Now that we’ve decided upon workable solutions, we just need to implement them. We’ll start off with a method that can retrieve all of the property names for an NSManagedObject instance that exist in a blacklist or whitelist:

+ (NSArray *)propertyNamesForManagedObject:(NSManagedObject *)managedObject inList:(NSDictionary *)list {

    NSMutableArray *output = [NSMutableArray array];

    for (NSString *className in [list allKeys]) {
        Class class = NSClassFromString(className);

        if ([managedObject isKindOfClass:class]) {
            [output addObjectsFromArray:list[className]];
        }
    }

    return output;
}

We’ve introduced a new metaprogramming technique here: getting a pointer to a metaclass using the NSClassFromString() function. As the name suggests, we can get a class definition from a string representing its name. We can use that to determine the properties of the class.

This function will eventually give us a list of all property names of object managedObject that match a name in the list dictionary. For example, if we passed it an Owner object and the blacklist defined above, we’d get the following output:

@[ @"dog" ]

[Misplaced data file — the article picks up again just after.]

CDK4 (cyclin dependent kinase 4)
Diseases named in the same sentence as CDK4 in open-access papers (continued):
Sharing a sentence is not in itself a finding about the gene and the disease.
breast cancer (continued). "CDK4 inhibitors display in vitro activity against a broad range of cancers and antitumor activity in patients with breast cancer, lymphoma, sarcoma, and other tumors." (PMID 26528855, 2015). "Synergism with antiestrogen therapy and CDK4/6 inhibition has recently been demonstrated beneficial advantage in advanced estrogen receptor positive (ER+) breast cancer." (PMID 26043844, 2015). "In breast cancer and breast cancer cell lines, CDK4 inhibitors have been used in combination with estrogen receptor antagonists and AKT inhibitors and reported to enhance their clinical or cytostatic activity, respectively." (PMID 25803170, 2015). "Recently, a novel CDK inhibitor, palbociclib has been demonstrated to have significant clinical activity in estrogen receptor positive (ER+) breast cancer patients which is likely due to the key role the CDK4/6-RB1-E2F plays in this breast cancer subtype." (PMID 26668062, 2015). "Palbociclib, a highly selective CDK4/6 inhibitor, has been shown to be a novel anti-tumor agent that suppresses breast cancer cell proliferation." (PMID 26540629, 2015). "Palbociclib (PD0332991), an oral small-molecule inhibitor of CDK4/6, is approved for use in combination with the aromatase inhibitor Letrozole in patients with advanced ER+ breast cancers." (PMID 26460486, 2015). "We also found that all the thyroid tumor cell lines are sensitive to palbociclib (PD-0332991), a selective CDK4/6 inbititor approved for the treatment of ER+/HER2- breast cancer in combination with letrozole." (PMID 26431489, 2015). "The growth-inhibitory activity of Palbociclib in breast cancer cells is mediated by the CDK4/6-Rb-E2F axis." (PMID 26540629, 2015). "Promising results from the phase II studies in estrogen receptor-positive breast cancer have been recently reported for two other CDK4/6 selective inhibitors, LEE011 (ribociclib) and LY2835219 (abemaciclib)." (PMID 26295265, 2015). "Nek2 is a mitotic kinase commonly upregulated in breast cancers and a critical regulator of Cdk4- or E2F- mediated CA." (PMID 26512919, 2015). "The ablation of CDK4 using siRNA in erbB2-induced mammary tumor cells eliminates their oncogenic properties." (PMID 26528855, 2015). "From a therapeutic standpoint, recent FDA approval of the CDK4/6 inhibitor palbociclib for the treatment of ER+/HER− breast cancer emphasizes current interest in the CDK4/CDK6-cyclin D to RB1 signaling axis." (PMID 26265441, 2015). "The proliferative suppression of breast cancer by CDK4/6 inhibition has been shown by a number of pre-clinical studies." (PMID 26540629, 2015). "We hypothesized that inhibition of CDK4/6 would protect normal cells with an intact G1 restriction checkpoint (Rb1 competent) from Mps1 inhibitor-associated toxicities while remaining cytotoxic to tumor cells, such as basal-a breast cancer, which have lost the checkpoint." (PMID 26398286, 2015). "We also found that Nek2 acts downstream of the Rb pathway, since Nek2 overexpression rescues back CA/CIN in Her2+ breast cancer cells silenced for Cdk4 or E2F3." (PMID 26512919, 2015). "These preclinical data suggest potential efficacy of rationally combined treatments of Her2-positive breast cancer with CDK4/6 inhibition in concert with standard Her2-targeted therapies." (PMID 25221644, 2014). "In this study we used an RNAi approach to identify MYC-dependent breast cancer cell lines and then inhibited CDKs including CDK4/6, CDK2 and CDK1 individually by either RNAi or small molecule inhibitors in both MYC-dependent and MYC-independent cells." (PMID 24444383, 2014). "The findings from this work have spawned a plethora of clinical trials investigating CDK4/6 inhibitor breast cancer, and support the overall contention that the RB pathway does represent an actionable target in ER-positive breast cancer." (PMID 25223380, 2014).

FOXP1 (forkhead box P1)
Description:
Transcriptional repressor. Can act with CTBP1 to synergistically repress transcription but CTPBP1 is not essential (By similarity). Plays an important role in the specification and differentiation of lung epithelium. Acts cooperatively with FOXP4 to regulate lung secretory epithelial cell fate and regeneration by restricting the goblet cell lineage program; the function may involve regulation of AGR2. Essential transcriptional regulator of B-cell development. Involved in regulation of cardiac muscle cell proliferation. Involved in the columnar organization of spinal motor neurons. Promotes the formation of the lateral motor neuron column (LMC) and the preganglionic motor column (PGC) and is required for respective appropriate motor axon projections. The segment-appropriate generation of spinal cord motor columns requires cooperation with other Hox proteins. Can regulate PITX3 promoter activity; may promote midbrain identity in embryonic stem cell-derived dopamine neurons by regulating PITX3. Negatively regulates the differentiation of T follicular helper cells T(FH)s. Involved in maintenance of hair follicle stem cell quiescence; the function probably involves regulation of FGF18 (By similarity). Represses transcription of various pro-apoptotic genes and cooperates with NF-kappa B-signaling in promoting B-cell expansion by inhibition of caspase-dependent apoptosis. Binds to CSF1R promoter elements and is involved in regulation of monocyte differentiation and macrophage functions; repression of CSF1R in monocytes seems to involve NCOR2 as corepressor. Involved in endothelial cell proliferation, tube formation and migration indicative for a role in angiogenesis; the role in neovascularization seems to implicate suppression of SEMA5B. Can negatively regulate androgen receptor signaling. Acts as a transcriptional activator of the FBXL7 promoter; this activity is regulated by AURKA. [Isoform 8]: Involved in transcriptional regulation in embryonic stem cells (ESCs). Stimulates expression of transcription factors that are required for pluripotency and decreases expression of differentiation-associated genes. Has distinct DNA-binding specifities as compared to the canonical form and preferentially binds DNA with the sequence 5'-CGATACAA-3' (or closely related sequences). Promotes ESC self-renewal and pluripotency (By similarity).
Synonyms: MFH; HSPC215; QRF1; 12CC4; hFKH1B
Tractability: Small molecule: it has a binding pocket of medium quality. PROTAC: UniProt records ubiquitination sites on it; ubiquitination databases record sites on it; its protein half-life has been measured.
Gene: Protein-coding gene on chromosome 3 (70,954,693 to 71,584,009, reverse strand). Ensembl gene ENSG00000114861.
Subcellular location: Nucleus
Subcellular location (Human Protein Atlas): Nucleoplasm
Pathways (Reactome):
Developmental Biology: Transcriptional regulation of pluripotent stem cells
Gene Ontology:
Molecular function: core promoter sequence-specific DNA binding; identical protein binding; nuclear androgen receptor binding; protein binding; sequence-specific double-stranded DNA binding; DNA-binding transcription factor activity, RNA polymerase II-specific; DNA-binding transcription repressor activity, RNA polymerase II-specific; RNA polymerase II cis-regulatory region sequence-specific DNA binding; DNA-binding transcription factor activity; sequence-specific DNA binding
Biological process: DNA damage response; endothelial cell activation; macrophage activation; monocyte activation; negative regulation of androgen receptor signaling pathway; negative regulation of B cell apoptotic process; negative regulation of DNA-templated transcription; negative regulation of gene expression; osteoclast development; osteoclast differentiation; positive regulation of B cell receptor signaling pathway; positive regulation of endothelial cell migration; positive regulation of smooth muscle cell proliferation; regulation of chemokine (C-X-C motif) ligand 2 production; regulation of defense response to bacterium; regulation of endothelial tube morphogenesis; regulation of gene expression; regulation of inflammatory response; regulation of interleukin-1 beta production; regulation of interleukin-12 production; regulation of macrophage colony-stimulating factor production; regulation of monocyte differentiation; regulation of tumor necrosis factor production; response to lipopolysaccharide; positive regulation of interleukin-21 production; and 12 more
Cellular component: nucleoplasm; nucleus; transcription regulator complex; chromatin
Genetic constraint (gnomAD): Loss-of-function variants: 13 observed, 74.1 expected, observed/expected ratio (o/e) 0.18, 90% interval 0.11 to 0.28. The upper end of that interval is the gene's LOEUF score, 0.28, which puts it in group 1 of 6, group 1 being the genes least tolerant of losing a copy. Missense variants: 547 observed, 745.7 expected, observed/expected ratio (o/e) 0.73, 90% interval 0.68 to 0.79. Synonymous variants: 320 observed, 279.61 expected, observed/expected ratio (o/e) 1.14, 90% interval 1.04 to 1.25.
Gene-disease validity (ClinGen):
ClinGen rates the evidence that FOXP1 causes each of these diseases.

We know that the dog property of our Owner object is blacklisted and shouldn’t be traversed.

Next we’ll add a little helper method to determine if an array contains a string:

+ (BOOL)isString:(NSString *)string inList:(NSArray *)list {

    for (NSString *item in list) {
        if ([string isEqualToString:item]) {
            return YES;
        }
    }

    return NO;
}

Perhaps a set would have been a better data structure here; I might revisit that.

Now we can modify the diff method so that it checks the blacklist before attempting to examine an attribute or relationship:

...

NSArray *attributeNames = newObject == nil ? [[[oldObject entity] attributesByName] allKeys] : [[[newObject entity] attributesByName] allKeys];

NSArray *blacklist = [self propertyNamesForManagedObject:newObject ? newObject : oldObject inList:blacklistedProperties];

for (NSString *name in attributeNames) {

    if ([self isString:name inList:blacklist]) continue;

    ...

}

We do something similar to ensure that we traverse whitelisted relationships:

...

NSArray *whitelist = [self propertyNamesForManagedObject:newObject ? newObject : oldObject inList:whitelistedRelationships];

for (NSString *name in relationships) {

    NSRelationshipDescription *relationship = [relationships objectForKey:name];

    if (![self isString:name inList:whitelist]) {
        if (relationship.deleteRule != NSCascadeDeleteRule) continue;
    }

    ...
}

It’s a simple check - if the relationship is whitelisted, ignore the deletion rule.

At this point, the code is far too big to post here. I’ll create a BitBucket repository with the diff/patching system as a library with a demo project at some point. The explanation of the patching code will come later.